I believe I Mooched this book, because it's a former library book, and not from any library I've ever been to. I've read the first five books in the series already, and it was time for number six!
In this installment, Holmes and Mary have just returned home to Sussex from the events in The Moor (the events of which took place two books ago, since the last book took place in Palestine, within the timeline of events in the first book in the series...got that?). They receive a knock on the door and who should stand there but Ali Hazr...although dressed as a slightly out of date English gentleman. Holmes and Russell come to find out that the men they knew in Palestine as Mahmoud and Ali Hazr, are actually cousins Alistair and Marsh Hughenfort, from one of England's premier families. Marsh's elder brother and young nephew have both died, leaving him the heir to the Hughenfort dukedom, which suits Marsh not at all, as he would much rather be cruising the Palestinian desert than entertaining royals. Ali is seeking the help of Holmes and Russell to find a way to get Marsh out of the dukedom.
So Holmes and Russell travel to Justice Hall, ancient seat of the Hughenfort family. They begin to investigate the death of Marsh's young nephew Gabriel, who would have been the heir had he lived. He was killed in action in World War I...or was he? As the pair look deeper into what happened to Gabriel Hughenfort, they find a potential plot to knock off the would-be heirs, to clear the way for...who?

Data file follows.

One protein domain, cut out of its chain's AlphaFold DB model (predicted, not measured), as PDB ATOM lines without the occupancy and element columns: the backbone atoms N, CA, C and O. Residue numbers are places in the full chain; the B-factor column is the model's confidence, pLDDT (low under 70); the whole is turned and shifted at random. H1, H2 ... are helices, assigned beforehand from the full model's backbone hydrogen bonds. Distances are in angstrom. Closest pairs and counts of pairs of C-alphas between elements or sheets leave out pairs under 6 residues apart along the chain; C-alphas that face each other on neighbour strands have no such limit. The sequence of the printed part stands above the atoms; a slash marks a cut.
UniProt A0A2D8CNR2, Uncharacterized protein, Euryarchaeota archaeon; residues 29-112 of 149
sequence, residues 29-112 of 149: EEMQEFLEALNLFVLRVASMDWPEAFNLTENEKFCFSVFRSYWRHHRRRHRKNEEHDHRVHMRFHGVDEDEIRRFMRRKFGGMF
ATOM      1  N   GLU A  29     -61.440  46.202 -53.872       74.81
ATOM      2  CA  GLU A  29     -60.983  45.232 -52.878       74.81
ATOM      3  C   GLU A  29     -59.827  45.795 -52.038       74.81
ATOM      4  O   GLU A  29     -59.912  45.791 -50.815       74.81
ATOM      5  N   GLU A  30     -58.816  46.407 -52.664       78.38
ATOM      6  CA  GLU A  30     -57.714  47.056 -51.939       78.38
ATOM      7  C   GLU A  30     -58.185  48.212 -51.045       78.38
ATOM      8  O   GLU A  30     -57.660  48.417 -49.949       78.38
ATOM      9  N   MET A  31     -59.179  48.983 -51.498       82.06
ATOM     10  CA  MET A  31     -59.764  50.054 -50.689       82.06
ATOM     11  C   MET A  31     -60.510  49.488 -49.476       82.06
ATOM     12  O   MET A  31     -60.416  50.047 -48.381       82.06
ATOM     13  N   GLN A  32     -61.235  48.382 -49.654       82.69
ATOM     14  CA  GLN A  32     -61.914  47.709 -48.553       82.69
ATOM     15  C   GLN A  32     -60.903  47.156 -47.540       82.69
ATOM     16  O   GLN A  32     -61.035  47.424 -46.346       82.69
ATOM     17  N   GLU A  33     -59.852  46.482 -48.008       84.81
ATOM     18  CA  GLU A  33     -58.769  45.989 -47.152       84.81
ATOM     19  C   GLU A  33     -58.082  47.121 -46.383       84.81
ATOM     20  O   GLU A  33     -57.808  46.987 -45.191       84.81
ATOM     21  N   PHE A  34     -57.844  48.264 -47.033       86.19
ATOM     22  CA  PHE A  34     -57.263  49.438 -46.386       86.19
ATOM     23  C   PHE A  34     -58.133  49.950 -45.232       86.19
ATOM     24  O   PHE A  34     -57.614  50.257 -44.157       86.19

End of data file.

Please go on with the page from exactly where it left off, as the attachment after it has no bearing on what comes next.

I really liked this book, because it brought back some much-beloved characters in Marsh and Alistair (Mahmoud and Ali) and introduced some new favorites, as well (Iris Sutherland). I loved the setting; Justice Hall herself was a great character. This book, more than any of the others, really brought out the character of the Roaring Twenties that we are mostly familiar with. Flappers, women wearing pants and flying planes, an Egypt/King Tut themed party...so many great 1920's elements. But the book also managed to tie in the sadness and destruction still being felt after the end of WWI, especially through the journals and story of Gabriel Hughenfort.
Four and a half out of five Whatevers. One of the best in the series. Recommended, as usual, for Holmes lovers, for those looking for a wonderful portrayal of strong women in the early 20th century, for people who just want a darn good mystery (although I figured it out - or maybe guessed it - early on).